- December 3, 2017
- Posted by: David Marshall
- Category: Management, Safety
Manufacturers who contaminate, pollute, and commit environmental infractions as part of their manufacturing process aren’t only risking a guilty conscience or the shouts and disparagement of environmental activists. If your manufacturing company is found to be committing environmental infractions, you run the risk of being sent to jail as well.
For years, I worked closely with Laura Rectenwald of Titanium Environmental who handled the environmental issues in every one of my operations. She provided professional guidance, training, and oversight to each one of our operating groups. And thanks to her work, I was very aware of what we faced as a company, given the different products we used and byproducts we made. Those had to be disposed of properly, or else my executive team and I faced some serious problems.
The last time I checked, there are a number of CEOs doing 300 years in prison for environmental infractions. The City of Flint, Michigan will no doubt see more than a few people heading there as well. Not just for lying to investigators, but because what they did can be deemed as gross negligence. So those infractions will have both a civil and a criminal penalty involved.
This is why your executives and staff should be fully engaged and educated, and why you need to work with environmental experts who can provide that education because the regulations are absolutely unforgiving.
For example, one regulation says that you have to sample and record water that runs off your property during a rain event to ensure there are no contaminants in it. The recording of it is important because at any point in time, the state or federal EPA can audit your records. And if they don’t see a recording that matches when the historic meteorological records say there was a rain event, you’re in for a heap of trouble.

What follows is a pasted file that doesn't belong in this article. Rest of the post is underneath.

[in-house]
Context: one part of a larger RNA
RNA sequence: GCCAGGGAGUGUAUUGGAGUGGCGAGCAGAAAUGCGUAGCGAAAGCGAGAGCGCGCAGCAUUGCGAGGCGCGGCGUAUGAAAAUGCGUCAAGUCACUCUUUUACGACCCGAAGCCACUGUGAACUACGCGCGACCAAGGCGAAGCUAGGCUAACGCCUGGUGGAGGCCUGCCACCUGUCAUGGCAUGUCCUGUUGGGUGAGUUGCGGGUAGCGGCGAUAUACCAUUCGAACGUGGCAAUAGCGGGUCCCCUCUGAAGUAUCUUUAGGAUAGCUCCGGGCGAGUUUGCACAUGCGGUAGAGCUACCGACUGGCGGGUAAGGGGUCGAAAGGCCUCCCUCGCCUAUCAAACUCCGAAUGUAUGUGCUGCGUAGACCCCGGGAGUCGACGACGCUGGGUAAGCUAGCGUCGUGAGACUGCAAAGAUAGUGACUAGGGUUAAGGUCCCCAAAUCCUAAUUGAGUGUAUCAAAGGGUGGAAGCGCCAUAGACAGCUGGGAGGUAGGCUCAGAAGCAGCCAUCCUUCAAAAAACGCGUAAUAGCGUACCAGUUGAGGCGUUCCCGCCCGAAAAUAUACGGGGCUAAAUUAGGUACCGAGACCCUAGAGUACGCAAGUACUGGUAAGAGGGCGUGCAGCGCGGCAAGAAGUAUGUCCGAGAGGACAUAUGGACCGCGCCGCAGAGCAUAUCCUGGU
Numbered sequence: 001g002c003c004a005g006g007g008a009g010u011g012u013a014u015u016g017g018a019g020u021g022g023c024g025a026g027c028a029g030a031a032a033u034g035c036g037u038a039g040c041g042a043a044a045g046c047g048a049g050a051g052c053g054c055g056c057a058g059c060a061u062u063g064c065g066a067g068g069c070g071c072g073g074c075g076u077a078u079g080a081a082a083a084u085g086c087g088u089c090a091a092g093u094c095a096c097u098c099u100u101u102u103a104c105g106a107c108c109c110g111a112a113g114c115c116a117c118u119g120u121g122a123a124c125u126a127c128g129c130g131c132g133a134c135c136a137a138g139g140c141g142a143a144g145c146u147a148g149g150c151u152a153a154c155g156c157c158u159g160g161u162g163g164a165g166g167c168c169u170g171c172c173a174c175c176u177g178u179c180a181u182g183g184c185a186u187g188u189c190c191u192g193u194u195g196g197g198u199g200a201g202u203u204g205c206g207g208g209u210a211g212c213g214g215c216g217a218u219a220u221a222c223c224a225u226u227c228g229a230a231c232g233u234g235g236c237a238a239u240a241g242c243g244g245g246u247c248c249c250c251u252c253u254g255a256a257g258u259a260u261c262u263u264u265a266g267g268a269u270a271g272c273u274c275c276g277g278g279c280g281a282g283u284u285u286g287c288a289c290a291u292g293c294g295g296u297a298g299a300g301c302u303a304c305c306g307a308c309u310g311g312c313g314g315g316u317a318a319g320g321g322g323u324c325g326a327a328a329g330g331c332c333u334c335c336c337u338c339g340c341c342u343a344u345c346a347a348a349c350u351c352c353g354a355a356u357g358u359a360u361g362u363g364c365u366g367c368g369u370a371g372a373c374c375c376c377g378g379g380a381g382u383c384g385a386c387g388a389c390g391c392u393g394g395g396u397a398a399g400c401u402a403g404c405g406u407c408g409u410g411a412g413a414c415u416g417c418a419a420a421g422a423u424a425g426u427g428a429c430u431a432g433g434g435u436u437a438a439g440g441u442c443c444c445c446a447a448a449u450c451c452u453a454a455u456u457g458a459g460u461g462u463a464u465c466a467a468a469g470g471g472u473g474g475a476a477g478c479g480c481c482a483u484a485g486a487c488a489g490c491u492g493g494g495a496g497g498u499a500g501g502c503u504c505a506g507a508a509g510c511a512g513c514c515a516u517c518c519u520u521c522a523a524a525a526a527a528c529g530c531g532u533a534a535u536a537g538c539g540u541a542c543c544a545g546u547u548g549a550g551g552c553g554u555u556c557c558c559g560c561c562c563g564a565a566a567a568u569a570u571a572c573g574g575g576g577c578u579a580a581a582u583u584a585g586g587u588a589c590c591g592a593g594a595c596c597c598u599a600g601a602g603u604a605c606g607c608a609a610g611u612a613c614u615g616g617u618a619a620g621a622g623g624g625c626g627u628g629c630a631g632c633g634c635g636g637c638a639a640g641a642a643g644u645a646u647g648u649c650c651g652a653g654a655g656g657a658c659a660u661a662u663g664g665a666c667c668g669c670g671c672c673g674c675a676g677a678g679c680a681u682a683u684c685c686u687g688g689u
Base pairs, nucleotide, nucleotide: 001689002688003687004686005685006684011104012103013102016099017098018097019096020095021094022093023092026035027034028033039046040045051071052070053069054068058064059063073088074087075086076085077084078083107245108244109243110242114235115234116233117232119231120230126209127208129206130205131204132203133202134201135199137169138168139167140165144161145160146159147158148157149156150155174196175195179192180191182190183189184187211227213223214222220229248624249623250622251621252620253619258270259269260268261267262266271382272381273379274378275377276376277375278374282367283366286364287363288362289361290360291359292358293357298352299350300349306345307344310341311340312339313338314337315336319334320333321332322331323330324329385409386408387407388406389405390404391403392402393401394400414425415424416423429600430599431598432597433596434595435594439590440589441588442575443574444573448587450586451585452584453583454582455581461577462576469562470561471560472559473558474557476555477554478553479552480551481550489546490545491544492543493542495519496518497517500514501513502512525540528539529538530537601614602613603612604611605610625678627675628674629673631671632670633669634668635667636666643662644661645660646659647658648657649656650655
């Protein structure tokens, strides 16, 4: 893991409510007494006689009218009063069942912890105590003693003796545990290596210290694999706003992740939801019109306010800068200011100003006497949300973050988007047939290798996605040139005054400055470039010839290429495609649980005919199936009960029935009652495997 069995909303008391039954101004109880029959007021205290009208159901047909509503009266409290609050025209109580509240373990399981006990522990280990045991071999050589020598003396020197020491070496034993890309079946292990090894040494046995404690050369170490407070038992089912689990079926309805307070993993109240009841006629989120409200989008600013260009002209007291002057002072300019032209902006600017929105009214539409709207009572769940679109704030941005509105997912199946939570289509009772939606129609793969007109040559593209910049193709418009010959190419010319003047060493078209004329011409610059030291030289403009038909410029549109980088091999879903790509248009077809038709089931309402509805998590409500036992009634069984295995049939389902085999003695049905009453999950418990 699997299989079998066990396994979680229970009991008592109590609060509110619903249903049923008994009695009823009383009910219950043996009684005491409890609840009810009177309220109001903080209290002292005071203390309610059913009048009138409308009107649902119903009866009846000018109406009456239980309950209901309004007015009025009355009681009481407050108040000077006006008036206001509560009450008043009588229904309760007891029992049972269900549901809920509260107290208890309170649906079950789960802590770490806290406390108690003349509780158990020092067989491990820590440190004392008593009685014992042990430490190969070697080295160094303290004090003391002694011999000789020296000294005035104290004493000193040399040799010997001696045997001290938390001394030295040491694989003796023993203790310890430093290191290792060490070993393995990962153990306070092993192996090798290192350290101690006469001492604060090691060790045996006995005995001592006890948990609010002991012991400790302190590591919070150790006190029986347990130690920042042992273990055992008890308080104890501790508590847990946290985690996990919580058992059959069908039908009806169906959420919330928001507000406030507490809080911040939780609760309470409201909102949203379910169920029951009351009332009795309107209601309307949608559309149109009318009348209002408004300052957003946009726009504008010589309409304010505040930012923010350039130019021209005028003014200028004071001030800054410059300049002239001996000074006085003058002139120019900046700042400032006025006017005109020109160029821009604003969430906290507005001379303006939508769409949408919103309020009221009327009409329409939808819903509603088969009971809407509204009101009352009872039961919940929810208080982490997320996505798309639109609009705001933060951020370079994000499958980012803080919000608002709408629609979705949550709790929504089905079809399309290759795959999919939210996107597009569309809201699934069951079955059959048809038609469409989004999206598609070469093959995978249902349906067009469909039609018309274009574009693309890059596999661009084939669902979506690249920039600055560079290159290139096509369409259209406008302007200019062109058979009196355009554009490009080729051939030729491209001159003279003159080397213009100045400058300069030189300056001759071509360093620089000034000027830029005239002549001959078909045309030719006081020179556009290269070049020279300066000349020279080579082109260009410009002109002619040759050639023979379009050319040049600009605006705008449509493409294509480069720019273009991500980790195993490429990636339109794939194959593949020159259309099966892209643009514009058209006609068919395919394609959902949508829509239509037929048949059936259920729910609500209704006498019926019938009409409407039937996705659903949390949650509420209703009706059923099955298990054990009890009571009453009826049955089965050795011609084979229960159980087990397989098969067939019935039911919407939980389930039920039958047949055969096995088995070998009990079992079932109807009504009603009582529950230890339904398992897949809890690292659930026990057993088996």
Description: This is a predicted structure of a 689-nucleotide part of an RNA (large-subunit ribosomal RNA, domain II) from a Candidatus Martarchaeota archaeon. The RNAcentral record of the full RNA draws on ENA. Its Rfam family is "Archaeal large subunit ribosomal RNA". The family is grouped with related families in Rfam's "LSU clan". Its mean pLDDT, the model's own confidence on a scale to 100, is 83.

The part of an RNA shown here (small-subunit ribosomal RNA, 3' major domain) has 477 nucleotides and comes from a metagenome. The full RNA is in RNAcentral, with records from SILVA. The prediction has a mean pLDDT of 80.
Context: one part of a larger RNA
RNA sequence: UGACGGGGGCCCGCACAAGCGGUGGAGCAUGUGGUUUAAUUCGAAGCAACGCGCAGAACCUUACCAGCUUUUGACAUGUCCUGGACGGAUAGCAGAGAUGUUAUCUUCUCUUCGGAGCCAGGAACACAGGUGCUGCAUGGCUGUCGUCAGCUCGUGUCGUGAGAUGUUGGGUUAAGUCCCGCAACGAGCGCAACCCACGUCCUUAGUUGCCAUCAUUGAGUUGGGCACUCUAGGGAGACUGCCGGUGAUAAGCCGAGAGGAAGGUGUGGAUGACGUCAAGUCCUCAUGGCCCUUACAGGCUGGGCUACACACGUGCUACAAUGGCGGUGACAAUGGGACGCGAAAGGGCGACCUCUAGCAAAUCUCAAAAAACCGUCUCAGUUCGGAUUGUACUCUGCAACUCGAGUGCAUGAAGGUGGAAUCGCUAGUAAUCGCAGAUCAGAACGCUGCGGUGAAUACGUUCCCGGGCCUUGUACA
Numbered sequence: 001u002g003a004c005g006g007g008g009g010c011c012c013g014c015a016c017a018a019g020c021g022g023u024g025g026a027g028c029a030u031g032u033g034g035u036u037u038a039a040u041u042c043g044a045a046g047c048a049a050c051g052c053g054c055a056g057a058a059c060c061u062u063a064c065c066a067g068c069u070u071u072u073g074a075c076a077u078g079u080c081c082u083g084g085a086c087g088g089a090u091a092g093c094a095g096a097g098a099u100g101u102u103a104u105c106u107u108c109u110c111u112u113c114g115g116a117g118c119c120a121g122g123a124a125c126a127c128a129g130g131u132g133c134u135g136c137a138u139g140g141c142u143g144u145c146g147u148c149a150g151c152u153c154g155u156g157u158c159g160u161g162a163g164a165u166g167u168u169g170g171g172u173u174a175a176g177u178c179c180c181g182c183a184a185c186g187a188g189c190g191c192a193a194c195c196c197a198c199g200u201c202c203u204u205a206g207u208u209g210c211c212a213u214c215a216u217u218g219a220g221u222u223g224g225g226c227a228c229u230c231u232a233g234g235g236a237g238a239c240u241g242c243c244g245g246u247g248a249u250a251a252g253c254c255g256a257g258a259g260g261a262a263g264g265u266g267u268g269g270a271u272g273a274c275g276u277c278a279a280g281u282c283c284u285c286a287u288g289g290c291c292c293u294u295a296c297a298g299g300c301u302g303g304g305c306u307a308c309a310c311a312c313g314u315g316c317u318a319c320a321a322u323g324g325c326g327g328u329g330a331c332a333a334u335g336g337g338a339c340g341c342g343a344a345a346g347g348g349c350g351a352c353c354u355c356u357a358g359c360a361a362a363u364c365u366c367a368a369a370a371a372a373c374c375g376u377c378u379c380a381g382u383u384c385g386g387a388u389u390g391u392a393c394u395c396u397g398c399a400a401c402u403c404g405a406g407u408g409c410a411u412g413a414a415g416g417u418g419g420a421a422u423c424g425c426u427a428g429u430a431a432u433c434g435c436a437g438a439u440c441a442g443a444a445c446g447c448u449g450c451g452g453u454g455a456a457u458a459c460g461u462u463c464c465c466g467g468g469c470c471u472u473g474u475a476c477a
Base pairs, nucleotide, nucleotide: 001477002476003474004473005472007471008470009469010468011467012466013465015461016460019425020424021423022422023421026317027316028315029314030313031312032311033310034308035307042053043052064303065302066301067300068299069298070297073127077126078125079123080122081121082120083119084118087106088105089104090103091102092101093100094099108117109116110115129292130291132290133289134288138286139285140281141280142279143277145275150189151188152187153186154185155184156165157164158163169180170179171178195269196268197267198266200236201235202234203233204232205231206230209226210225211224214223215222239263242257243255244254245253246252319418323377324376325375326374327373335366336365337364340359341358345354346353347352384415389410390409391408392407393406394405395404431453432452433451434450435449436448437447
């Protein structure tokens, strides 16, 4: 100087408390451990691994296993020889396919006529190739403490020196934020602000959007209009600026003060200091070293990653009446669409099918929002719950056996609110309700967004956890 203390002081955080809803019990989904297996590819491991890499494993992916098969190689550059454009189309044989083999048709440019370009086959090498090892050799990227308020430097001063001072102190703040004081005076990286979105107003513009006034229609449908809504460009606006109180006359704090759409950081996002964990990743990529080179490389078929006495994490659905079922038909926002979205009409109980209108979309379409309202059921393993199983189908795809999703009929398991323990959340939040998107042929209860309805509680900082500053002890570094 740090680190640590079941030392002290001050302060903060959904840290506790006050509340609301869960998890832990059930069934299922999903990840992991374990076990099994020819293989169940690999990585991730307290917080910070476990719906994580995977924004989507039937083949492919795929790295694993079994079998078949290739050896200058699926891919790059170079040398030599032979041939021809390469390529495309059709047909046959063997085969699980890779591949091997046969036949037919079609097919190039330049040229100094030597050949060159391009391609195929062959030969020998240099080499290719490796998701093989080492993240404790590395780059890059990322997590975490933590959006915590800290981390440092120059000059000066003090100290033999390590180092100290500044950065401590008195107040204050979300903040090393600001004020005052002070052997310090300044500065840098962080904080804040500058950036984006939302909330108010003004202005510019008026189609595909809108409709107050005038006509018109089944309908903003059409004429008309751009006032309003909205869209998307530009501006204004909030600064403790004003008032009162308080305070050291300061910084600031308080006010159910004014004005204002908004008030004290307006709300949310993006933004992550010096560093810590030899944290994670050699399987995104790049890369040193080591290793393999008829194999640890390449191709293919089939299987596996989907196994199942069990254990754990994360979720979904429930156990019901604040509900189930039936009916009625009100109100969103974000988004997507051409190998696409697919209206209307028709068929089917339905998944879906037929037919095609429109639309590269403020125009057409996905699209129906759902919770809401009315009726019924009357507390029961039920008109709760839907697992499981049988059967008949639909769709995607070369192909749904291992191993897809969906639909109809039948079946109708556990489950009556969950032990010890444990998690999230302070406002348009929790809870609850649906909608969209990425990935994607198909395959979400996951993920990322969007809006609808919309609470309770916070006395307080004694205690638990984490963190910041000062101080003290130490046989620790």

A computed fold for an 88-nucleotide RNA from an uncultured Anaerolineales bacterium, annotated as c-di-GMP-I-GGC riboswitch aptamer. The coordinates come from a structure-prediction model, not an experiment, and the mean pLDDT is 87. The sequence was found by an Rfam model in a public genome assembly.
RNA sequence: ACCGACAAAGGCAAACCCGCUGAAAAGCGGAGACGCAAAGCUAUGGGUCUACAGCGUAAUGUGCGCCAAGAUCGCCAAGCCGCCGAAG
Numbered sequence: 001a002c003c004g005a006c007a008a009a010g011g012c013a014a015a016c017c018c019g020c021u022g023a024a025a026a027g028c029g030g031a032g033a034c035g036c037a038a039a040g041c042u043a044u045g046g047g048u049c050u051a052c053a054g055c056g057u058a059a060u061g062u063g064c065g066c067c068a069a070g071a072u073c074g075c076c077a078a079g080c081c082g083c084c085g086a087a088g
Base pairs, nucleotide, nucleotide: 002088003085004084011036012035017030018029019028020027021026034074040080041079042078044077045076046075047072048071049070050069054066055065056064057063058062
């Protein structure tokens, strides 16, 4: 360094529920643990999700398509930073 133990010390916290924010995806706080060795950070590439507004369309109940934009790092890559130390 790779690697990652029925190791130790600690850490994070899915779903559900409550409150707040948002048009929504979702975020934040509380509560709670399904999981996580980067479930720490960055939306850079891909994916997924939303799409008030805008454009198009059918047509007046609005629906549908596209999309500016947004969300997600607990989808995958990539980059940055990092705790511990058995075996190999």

The thinking is that if you’ve got any contaminants that show up during a rain event, that means contaminants in your plant are washing away during the rain and getting into the local water supply.
So you need to ensure that every container in your facility that has a liquid in it is properly labeled stating what that liquid is. You must also have a corresponding MSDS sheet (Material Safety Data Sheet) so if someone spills the liquid, you can clean it up and dispose of it in the right way.
In manufacturing, you’ll almost always have solvents to use in the manufacturing process. None of these are considered safe, and so there has to be a very tight control of them and a method of monitoring them. Otherwise, if these contaminants run off into the sewer and end up in your local wastewater treatment system, it can lead back to you. And getting a knock on your door from your local EPA agent saying you’ve probably contaminated the water system is not something you want to deal with. If you’re lucky, you’ll only face a stiff fine. If you’re unlucky, you’ll face jail time as well.
This is why I preach monitoring and measuring as much as possible. While a lot of the monitoring and measuring may be required by the state and federal EPA, it also helps you if there are ever any questions or doubts about whether you’ve done everything you’re supposed to in preventing environmental infractions. If you’ve got plenty of data to back you up and show that you’ve been compliant and well within the scope of acceptable specs, you can protect yourself and your company.
I’ve been a manufacturing executive, as well as a sales and marketing professional, for a few decades. Now I help companies turn around their own business, including reducing environmental infractions. If you would like more information, please visit my website and connect with me on Twitter or LinkedIn.
Photo credit: NeuPaddy (Pixabay, Creative Commons 0, Public Domain)